Birthday: January 22, 1940 Birth
Place: Chesterfield, Derbyshire, England, UK Height: 5' 9"
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Considered one of Great Britain's most consistently brilliant players, John Hurt is at his best when playing victims forced to suffer mental, physical, or spiritual anguish. A small man with a slightly sinister countenance and a tenor voice that never completed the transition between early adolescence and manhood, Hurt is generally cast in supporting or leading roles as eccentric characters in offbeat films. The son of a clergyman, Hurt was training to be a painter at St. Martin's School of the Arts when he became enamored with acting and enrolled in London's Royal Academy of Dramatic Art instead. He made his theatrical and film debuts in 1962 (The Wild and the Willing). Though he frequently appears on-stage, Hurt, unlike his many colleagues, is primarily a film and television actor. He gave one of his strongest early performances playing Richard Rich in Fred Zinnemann's A Man for All Seasons (1966). His subsequent work remained high quality through the '70s. On television, Hurt made his name in the telemovie The Naked Civil Servant and furthered his growing reputation as the twisted Caligula on the internationally acclaimed BBC miniseries I, Claudius (1976). He received his first Oscar nomination for playing a supporting role in the harrowing Midnight Express and a second nomination for his sensitive portrayal of the horribly deformed John Merrick — but for his voice, Hurt was unrecognizable beneath pounds of latex and makeup. In 1984, Hurt was the definitive Winston Smith in Michael Radford's version of Orwell's 1984. Other memorable roles include a man who finds himself hosting a terrifying critter in Alien (1979), his parody of that role in Mel Brooks' Spaceballs (1987), an Irish idiot in The Field (1990), and in Rob Roy (1995).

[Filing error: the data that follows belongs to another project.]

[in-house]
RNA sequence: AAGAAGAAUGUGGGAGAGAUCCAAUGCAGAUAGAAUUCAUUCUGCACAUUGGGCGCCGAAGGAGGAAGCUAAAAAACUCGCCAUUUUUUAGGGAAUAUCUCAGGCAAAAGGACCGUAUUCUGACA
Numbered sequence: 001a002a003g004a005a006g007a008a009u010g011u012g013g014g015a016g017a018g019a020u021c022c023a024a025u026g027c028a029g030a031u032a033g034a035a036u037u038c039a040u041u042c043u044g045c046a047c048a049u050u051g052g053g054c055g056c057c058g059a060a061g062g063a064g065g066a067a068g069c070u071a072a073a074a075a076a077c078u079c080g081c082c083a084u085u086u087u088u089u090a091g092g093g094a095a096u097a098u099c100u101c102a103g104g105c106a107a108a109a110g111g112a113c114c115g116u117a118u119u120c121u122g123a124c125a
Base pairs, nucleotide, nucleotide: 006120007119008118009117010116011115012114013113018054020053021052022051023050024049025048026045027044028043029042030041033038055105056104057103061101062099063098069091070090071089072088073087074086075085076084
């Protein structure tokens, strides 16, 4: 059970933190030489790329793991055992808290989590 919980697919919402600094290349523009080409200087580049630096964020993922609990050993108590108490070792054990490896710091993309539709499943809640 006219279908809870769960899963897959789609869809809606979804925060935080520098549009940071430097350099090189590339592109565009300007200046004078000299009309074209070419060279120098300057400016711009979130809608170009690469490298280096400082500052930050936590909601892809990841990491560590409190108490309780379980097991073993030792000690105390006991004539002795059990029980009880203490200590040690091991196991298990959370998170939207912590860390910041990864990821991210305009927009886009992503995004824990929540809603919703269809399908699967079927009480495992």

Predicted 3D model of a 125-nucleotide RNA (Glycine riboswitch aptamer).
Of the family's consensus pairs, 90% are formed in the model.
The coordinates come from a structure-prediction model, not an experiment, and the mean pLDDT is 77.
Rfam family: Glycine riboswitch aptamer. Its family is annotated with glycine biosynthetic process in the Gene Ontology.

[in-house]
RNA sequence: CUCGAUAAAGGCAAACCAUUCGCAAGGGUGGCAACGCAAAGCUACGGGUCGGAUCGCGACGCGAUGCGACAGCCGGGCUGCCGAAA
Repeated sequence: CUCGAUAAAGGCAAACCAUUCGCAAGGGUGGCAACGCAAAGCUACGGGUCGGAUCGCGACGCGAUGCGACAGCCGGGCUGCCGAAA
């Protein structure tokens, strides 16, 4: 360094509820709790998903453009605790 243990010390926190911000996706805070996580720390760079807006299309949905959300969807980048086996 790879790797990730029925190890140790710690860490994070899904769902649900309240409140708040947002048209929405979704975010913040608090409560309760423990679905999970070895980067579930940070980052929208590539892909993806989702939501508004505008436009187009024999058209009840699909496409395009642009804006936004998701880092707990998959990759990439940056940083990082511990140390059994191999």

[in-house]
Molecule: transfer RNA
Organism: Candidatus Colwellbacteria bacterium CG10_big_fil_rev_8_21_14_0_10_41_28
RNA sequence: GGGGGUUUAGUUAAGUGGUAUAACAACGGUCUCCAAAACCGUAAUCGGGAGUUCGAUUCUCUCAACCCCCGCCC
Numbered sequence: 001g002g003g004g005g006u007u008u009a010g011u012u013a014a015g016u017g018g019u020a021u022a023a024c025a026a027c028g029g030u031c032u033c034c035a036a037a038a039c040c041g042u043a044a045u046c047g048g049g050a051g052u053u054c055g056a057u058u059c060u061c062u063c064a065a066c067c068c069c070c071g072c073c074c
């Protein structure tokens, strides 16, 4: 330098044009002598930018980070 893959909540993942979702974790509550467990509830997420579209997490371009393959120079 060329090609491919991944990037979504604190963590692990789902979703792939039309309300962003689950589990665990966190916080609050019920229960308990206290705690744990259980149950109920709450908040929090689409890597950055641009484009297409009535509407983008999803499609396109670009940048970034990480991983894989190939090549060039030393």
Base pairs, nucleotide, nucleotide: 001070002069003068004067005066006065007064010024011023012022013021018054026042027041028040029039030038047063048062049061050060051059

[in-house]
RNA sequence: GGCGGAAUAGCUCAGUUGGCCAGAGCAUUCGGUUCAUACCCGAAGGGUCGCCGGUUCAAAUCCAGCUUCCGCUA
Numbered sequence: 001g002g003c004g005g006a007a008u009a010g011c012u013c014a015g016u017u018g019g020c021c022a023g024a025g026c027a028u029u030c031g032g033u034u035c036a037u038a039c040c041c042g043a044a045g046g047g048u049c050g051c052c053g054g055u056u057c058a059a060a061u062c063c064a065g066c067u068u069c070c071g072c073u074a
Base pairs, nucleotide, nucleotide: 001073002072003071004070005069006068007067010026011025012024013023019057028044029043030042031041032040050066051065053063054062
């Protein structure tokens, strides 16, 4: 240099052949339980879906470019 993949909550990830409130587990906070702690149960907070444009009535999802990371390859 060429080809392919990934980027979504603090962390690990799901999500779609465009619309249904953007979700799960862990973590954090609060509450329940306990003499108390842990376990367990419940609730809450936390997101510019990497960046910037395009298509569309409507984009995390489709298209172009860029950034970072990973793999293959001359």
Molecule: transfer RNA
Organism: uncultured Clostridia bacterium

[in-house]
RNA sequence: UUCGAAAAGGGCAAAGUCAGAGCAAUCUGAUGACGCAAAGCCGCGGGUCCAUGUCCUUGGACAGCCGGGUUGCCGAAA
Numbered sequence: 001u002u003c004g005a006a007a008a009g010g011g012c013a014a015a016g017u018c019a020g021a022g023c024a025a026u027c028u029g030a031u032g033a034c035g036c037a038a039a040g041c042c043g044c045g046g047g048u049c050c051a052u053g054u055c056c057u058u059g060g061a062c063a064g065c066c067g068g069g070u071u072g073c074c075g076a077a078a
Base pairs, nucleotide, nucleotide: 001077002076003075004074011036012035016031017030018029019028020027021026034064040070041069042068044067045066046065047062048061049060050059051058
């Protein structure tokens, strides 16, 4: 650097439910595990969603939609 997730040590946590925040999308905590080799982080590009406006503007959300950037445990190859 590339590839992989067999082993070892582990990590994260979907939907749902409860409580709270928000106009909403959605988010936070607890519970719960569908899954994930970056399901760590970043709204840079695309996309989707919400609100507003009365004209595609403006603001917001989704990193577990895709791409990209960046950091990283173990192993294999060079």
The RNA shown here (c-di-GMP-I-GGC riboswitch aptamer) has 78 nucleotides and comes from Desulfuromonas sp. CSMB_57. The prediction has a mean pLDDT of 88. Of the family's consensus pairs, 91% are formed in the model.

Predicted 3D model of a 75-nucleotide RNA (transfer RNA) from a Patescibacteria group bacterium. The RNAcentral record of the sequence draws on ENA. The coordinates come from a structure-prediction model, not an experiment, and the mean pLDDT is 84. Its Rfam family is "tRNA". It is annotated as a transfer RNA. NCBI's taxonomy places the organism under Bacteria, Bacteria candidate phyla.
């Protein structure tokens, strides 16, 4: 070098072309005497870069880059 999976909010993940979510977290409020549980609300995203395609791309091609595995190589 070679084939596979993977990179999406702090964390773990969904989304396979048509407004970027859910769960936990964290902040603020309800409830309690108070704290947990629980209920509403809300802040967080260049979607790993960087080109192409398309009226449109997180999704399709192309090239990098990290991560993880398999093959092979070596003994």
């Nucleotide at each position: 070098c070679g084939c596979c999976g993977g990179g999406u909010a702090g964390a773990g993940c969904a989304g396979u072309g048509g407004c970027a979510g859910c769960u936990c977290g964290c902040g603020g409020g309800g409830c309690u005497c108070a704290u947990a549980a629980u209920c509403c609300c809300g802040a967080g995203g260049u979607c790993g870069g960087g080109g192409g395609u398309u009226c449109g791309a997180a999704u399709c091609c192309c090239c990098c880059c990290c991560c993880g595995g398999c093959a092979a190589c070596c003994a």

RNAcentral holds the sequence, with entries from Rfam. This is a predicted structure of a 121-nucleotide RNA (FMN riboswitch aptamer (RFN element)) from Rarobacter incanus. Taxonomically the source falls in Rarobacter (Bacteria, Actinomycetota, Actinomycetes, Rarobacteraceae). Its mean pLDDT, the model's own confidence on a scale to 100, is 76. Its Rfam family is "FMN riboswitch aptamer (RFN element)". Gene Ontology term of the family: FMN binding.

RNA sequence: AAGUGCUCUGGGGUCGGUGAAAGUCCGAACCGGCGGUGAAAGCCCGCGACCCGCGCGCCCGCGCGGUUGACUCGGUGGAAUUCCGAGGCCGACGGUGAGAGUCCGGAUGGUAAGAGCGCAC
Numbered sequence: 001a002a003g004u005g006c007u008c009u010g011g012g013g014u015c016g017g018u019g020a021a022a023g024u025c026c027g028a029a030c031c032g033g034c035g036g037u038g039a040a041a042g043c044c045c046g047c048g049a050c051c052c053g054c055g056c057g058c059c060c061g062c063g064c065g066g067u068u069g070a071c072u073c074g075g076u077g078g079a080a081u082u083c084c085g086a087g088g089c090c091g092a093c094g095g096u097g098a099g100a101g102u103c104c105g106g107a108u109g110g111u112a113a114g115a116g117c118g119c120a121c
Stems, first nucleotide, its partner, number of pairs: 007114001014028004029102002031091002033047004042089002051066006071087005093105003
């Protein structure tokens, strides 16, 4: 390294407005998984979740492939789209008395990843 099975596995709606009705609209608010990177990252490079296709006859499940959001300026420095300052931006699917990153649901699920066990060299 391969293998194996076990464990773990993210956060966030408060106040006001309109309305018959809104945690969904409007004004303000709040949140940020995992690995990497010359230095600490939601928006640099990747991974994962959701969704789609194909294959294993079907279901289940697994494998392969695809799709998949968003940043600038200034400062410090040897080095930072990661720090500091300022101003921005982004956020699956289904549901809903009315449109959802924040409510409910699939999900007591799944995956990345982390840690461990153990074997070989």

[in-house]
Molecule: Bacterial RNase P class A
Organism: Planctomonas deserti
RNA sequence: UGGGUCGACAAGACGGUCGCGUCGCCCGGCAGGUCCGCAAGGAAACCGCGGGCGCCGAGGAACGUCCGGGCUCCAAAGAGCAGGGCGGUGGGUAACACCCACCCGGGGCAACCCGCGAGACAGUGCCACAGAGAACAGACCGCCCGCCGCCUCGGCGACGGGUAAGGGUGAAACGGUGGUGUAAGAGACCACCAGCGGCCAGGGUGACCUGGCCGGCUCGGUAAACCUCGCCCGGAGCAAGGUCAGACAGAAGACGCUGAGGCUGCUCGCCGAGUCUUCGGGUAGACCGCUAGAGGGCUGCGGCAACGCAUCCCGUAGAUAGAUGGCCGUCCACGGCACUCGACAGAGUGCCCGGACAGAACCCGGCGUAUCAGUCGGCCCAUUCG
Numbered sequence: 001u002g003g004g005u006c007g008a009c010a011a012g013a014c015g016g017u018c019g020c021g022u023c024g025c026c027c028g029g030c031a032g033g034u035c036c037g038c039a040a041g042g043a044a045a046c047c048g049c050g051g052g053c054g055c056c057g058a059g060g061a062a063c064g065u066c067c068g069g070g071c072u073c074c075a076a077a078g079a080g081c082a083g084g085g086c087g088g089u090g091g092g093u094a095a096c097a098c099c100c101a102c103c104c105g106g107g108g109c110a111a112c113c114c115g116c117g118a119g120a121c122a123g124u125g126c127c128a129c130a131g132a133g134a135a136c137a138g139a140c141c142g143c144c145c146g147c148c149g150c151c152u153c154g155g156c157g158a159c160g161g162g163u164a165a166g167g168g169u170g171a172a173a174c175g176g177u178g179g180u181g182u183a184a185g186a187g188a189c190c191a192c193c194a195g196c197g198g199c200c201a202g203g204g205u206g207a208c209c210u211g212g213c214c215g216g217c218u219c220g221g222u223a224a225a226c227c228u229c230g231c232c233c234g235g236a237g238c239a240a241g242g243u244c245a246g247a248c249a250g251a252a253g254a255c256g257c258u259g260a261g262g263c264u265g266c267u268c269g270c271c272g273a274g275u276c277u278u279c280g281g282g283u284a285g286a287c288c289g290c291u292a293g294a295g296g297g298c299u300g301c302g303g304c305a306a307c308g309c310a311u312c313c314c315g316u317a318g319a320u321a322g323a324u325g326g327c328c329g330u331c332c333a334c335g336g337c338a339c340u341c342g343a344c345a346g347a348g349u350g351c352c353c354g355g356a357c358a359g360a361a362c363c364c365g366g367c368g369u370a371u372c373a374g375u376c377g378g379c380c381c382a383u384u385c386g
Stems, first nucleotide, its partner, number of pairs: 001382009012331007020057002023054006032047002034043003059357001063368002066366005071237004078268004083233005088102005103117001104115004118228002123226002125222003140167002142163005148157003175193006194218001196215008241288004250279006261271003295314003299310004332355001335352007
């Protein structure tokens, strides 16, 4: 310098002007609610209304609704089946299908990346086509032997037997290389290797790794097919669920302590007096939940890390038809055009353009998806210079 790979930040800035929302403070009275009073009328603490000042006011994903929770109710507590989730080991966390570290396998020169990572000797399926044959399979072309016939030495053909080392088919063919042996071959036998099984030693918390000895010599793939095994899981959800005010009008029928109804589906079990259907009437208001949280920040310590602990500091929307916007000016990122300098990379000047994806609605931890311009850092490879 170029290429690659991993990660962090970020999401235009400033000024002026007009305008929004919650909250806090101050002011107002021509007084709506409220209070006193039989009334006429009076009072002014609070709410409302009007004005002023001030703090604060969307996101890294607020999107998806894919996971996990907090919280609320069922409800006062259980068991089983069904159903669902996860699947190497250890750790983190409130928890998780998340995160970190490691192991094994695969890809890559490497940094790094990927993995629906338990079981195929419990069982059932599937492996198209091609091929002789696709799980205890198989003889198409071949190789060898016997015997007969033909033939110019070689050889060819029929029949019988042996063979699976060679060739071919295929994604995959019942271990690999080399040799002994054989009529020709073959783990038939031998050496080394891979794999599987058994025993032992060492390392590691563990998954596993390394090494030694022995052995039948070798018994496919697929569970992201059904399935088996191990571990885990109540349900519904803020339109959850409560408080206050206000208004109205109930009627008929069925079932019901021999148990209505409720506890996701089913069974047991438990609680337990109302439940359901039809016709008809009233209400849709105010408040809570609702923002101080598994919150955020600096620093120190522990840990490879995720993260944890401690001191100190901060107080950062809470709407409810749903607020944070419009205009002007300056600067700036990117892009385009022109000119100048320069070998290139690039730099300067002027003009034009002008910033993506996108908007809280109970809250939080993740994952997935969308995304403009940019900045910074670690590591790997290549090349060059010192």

He lived with Marie-Lise Volpeliere-Pierrot from 1967-83, when she was killed in a riding accident.
Son of a clergyman.
Trained to become a painter at Grimsby Art School.
Studied at RADA.
He is an Associate of RADA.
He did the film History of the World: Part I (1981) because he had just gotten through doing two seriously dramatic films and said that he wanted to have fun and do a comedy.
Awarded the CBE (Commander of the Order of the British Empire) in the 2004 Queen Elizabeth II's Birthday Honours List for services to Drama.
Has two sons with Dalton: Nicolas and Alexander.
Has worked with two Boromirs. In Ralph Bakshi's film The Lord of the Rings (1978), he played the voice of "Aragorn", opposite Michael Graham Cox (as "Boromir") who went on to reprise the role for BBC radio. He later appeared in The Field (1990) with Sean Bean, who played the role in Peter Jackson's adaptation.
His mother opened a school at his father's vicarage when he was five.
Is the youngest of three sons.
Father was a vicar in Derbyshire.
Spoofs his role from Alien (1979) in Spaceballs (1987).
26th January 2006, received an honorary Doctorate in Letters from the University of Hull, Yorkshire.
Was not the first choice for the role of "Kane" in Alien (1979). He was brought in on the second day of filming after Jon Finch, the original actor cast for the role, was diagnosed with a severe case of diabetes and taken to hospital.
One of his two brothers became a monk.
As Winston Smith in Nineteen Eighty-Four (1984) he portrays a victim of a totalitarian society, with Big Brother as its head. In V for Vendetta (2005), he portrays the "Big Brother"-type leader "Chancellor Sutler".
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